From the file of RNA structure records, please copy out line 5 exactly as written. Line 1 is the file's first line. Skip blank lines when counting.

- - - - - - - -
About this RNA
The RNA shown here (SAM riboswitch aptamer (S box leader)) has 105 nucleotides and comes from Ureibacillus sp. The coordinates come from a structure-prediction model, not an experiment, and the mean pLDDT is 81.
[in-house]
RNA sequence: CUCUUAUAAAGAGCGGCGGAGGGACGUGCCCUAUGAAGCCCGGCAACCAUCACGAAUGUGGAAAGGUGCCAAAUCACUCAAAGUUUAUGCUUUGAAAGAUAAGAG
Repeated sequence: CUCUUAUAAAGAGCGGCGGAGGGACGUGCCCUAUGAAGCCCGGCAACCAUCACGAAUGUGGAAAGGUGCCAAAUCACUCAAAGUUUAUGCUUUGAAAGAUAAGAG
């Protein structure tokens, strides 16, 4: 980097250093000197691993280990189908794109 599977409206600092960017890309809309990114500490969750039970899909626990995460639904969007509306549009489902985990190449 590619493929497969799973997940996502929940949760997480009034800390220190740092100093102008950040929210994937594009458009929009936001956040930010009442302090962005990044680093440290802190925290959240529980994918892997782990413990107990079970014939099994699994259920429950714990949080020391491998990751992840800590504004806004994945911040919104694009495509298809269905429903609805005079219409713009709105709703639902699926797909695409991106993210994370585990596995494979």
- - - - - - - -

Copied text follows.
Repeated sequence: CUCUUAUAAAGAGCGGCGGAGGGACGUGCCCUAUGAAGCCCGGCAACCAUCACGAAUGUGGAAAGGUGCCAAAUCACUCAAAGUUUAUGCUUUGAAAGAUAAGAG